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Lee Shulman

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Lee S. Shulman
Born (1938-09-28) September 28, 1938 (age 85)
AwardsE. L. Thorndike Award (1995)
Academic background
Alma materThe University of Chicago
Academic work
InstitutionsStanford Graduate School of Education
Doctoral studentsSam Wineburg

Lee S. Shulman (born September 28, 1938) is an American educational psychologist and reformer. He has made notable contributions to the study of teaching, assessment of teaching, and the fields of medicine, science, mathematics, and the scholarship of teaching and learning.


Shulman was born on September 28, 1938, in Chicago, Illinois.[1] He was the only son of Jewish immigrants who owned a small delicatessen on the Northwest Side of Chicago.[2] He attended a Yeshiva high school.[3]

Shulman is a professor emeritus at Stanford Graduate School of Education, past president of the Carnegie Foundation for the Advancement of Teaching, past president of the American Educational Research Association, and the recipient of several awards recognizing his educational research. From 1963 to 1982, Shulman was a faculty member at Michigan State University, where he founded and co-directed the Institute for Research on Teaching (IRT).

Shulman is credited with popularizing the phrase "pedagogical content knowledge" (PCK). He was the 2006 recipient of the University of Louisville Grawemeyer Award in Education for his 2004 book, The Wisdom of Practice: Essays on Teaching, Learning and Learning to Teach. [4]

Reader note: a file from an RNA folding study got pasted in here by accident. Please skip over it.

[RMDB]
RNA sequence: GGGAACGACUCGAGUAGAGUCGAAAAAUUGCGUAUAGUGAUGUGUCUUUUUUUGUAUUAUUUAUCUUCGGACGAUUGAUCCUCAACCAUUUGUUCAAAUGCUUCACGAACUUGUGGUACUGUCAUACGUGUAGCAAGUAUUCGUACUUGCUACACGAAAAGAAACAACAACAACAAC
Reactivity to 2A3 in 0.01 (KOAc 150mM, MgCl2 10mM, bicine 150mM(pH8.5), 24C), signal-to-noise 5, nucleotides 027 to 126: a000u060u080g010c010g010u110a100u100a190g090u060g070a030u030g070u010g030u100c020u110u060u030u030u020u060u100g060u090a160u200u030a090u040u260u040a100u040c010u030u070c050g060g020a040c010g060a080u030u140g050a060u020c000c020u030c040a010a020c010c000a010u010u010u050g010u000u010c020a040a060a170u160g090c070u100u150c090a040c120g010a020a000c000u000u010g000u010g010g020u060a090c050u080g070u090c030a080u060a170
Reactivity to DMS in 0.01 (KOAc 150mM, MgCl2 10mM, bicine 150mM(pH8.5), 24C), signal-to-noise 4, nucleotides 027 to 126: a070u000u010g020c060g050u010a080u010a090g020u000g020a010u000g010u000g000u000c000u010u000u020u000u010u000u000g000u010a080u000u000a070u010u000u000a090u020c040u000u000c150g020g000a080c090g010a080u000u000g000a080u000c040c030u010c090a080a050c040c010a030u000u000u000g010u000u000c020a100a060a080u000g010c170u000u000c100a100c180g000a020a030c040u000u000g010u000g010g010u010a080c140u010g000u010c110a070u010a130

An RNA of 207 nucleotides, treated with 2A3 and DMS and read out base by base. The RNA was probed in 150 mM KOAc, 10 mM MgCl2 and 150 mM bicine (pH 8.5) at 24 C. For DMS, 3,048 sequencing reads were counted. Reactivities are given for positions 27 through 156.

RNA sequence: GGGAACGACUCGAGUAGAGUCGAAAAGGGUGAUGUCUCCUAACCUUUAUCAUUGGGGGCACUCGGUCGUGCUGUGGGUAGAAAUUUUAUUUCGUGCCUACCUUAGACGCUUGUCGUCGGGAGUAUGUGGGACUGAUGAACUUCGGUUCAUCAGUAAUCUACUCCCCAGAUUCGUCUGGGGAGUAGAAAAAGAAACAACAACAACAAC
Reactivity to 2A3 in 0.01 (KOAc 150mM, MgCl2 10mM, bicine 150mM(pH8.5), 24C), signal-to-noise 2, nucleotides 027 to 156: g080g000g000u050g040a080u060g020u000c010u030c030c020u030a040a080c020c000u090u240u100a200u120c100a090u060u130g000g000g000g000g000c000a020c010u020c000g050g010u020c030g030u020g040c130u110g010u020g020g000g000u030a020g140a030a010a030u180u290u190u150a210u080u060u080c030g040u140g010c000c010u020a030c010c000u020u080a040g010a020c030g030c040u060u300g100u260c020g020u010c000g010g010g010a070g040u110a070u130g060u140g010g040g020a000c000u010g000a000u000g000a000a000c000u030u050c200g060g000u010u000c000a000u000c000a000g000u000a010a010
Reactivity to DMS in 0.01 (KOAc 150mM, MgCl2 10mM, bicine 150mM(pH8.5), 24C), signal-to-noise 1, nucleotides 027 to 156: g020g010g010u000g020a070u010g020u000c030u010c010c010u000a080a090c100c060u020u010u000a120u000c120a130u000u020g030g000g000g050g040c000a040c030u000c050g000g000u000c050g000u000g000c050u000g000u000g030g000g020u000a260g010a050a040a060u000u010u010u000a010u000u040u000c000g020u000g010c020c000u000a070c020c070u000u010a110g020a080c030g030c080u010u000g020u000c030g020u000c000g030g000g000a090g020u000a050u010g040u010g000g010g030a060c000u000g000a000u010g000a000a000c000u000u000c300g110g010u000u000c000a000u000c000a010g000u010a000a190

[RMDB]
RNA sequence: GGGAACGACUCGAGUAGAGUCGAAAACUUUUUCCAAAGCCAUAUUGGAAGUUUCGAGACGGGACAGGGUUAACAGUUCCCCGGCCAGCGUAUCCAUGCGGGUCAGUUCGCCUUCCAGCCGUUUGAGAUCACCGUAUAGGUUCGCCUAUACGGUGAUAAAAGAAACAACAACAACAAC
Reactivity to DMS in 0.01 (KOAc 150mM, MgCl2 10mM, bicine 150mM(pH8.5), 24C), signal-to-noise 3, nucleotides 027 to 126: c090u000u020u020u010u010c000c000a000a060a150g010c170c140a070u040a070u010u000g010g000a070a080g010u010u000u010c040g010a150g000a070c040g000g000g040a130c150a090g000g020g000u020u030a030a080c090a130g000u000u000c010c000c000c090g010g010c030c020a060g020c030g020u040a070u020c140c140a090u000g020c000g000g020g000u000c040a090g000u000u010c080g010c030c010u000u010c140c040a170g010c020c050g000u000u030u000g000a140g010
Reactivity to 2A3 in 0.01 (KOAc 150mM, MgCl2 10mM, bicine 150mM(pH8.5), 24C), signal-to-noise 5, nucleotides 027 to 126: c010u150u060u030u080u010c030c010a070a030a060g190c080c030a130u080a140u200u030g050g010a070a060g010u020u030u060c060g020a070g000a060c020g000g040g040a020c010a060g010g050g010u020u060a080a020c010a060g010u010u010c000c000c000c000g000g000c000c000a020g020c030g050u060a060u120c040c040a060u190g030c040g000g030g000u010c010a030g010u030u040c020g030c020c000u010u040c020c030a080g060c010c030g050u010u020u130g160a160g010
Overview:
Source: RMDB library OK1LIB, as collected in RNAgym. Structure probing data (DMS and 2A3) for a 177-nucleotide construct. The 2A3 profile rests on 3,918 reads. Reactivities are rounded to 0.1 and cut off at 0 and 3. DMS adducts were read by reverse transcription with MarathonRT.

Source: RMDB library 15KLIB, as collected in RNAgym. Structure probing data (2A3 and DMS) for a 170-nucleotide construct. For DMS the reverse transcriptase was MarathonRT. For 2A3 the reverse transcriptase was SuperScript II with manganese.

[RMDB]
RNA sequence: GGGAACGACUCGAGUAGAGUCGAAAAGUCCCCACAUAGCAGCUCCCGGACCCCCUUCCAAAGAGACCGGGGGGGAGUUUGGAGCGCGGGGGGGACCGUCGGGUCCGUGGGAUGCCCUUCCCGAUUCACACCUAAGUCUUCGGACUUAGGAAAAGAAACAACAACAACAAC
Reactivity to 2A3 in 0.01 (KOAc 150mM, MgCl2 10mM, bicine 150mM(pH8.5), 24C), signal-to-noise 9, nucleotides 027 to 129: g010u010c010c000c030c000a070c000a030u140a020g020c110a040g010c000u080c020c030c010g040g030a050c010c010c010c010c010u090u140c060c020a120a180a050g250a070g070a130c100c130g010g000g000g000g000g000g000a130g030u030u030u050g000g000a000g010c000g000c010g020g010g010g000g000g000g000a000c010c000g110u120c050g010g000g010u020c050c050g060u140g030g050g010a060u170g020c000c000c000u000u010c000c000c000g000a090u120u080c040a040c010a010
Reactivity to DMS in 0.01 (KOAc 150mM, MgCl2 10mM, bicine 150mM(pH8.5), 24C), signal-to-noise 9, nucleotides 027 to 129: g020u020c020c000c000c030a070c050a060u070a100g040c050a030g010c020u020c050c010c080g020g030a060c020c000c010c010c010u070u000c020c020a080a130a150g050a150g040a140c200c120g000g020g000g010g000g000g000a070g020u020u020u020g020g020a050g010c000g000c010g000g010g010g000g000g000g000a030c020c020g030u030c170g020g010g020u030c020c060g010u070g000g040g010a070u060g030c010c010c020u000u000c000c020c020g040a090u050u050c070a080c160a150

Shulman is also recognized for his publications and speeches about the higher education field of the scholarship of teaching and learning (SoTL). He notably distinguished SoTL from scholarly teaching, which he described as the work "every one of us should be engaged in every day that we are in a classroom, in our office with students, tutoring, lecturing, conducting discussions, all the roles we play pedagogically."[5] SoTL, on the other hand, is "when we step back and reflect systematically on the teaching we have done, in a form that can be publicly reviewed and built upon by our peers."[5] This emphasis on public review and developing a collective body of knowledge was tied to his larger point that SoTL removes the widespread experience of "pedagogical solitude" by relocating postsecondary teaching within "a community of scholars."[5] This, in turn, will elevate the status of teaching in higher education and expand what's known about teaching and learning in higher education.

Pedagogical content knowledge (PCK)[edit]

Shulman (1986) claimed that the emphases on teachers' subject matter knowledge and pedagogy were being treated as mutually exclusive. He believed that teacher education programs should combine the two knowledge fields. To address this dichotomy, he introduced the notion of pedagogical content knowledge that includes pedagogical knowledge and content knowledge, among other categories. His initial description of teacher knowledge included curriculum knowledge, and knowledge of educational contexts.


  1. ^ "Lee S. Shulman | American educational psychologist | Britannica". www.britannica.com. Retrieved 2022-02-28.
  2. ^ "Just Like Pastrami « Lee Shulman | This I Believe". thisibelieve.org. Retrieved 2022-02-28.
  3. ^ Cooper, Joy A. Palmer (2016-05-20). Routledge Encyclopaedia of Educational Thinkers. Routledge. p. 563. ISBN 978-1-317-57698-3.
  4. ^ "2006- Lee Shulman". grawemeyer.org. Archived from the original on 2015-06-10.
  5. ^ a b c Shulman, Lee S.; Hutchings, Patricia A. (2004). Teaching as community property: essays on higher education. The Jossey-Bass higher and adult education series (1 ed.). San Francisco: Jossey-Bass. ISBN 978-0-470-62308-4.

Further reading[edit]

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Educational offices
Preceded by President of the

American Educational Research Association

Succeeded by